I had a meeting with the maternal fetal doctor today. They are the high risk doctors who would handle my next pregnancy. It was what I expected...
emotional, frustrating, and relieving, all at once.
After waiting in the same room I used to wait in for ultrasounds of Evelyn, packed with every size, shape, color pregnant belly you could imagine, I was put into a room for a consultation. They had told me the doctor was busy but that she knew I was in there and would be in shortly. Two hours later I was still in that room surrounded by baby pamphlets, pictures and statues of ovaries, pregnancy books, all while knowing that in the rooms around me there were very pregnant women who were going to go home with healthy babies.
I was fine for the first hour and half screwing around on my phone, trying to keep myself occupied but it hit me suddenly. I wanted answers. I wanted to know why my baby died. I wanted to know when I could get pregnant again. I wanted to know what my next pregnancy would look like and if I should start looking for new jobs because of bed rest or the level of stress during the annual audit.
I had the urge to open the door and scream into the hallway, "DO YOU REALIZE, THAT FOR TWO HOURS, YOU HAVE BEEN TORTURING A MILDLY INSANE LADY WHOSE BABY JUST DIED !?!?!?! I started to frantically text my friends telling them I was on the verge of bursting into tears and running out. I felt alone. I felt like no one cared about me because I wasn't pregnant. I felt like they forgot about me because I was no longer carrying my child. Finally, I walked out and asked the front desk to reschedule an appointment because I needed to go. She could see the tears in my eyes.
Now, I don't know if this woman was some sort of angel or something but I needed her. She looked at me and said "oh...no no no come with me." She grabbed tissues for me and put me back in the room and darted off to find the doctor I had the appointment with. She apologized a million times and insisted it would only be 5 more minutes.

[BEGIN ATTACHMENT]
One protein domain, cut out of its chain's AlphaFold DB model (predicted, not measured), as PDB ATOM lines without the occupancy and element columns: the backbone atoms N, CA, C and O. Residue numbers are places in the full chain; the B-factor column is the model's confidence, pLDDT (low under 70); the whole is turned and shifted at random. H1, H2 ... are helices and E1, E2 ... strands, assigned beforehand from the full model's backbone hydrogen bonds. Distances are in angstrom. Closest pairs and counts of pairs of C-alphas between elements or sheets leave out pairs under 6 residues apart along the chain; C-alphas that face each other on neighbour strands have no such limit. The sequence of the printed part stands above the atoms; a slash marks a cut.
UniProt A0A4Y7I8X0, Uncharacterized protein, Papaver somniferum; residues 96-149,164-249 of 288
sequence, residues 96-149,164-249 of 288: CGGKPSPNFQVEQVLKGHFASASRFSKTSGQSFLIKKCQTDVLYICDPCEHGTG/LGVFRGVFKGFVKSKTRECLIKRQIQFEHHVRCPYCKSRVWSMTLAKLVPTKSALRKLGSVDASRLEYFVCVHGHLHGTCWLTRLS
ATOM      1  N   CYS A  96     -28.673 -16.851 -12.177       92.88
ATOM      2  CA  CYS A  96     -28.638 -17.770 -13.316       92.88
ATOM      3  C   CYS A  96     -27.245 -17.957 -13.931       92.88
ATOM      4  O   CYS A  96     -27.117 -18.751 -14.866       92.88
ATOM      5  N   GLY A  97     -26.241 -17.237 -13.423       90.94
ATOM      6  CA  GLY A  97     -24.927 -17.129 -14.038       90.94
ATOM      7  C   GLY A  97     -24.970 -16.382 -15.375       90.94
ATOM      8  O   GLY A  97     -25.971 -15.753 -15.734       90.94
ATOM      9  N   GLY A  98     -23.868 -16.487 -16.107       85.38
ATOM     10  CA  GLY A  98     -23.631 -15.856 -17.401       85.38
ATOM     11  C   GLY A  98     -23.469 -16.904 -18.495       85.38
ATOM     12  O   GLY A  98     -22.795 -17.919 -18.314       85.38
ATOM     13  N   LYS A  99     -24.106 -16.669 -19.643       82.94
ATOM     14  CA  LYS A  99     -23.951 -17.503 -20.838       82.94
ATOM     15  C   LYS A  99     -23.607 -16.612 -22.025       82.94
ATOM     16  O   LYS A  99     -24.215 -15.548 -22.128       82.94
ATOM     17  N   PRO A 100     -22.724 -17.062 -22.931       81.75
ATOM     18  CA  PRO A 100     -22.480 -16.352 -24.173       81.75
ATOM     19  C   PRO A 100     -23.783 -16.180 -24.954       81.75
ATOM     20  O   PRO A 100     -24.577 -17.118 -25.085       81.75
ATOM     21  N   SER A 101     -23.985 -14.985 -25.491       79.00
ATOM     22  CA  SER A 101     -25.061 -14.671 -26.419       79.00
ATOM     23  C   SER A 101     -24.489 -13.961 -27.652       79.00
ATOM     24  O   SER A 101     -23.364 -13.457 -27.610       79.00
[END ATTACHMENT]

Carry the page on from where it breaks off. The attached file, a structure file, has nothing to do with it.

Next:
The doctor finally came in and she too was extremely apologetic. She started off with how sorry she was for my loss, as most do, and then proceeded to dig deeper into Evelyn's autopsy and genetic testing results. My doctor had already told me everything was normal but that the maternal fetal medicine doctors could explain things better.
The doctor assured me that extensive tests were done on both her and me. She rattled off names of over 20 different tests with the results following them. Normal. Normal. Normal. Normal. Nothing. Not even a guess. They tested her blood, my blood, how I bled, if she bled, the placenta, my thyroid, and a laundry list of diseases. Nada.
The appointment could have ended then if I wanted. There were no recommendations of how to go about the next pregnancy. She said they wouldn't even take the baby too early because my body has proven to be able to carry a baby. "Due to how healthy everything looks and how healthy you are, you have a 1% chance of this ever happening again." She guaranteed me that I would get tested constantly during the next pregnancy but only after 32 weeks. "The percentage of a baby dying with these tests are .08%." Little does she know statistics mean absolutely nothing to me these days. I am a statistic. Unless it is a 0% chance - I don't care.
The doctor was very nice and I have no complaints other than me waiting in that awful room for so along. She was very honest in saying she really couldn't offer any medical advice because...there was nothing seemingly wrong. Thankfully, she re-assured me that her death was not caused by anything I ate, drank, stressed about. 18% of the stillbirths at that hospital are unresolved.
Her final recommendation was therapy. The weeks between 34 and 37 weeks of the next pregnancy will be frightening and I will need someone to help guide me through them. I appreciate that. It is absolutely something I consider when planning the next one. She gave me information on nearby grief and loss counselors but needed to grab her business cards and asked me meet her up at the front. The front desk lady was still there and saw I was holding a pamphlet for grief and loss. She looked me in the eye and said "They have wonderful women here to help you...I know from experience." I smiled and thanked her for everything. She continued, "You know, I was a patient here before I worked here. I truly hope I see you here again. They will take good care of you and until then I wish you the best of the luck in everything you do. Have a great night honey, okay?"
She's what I needed. A reminder that I'm not alone. They didn't forget me. They were short-staffed. She has suffered and she was proof that we dont have to be bitter and sad the rest of our lives about it. I envied her attitude and hope that one day mine reflects hers.
How could I be mad after that? Love being reminded of goodwill.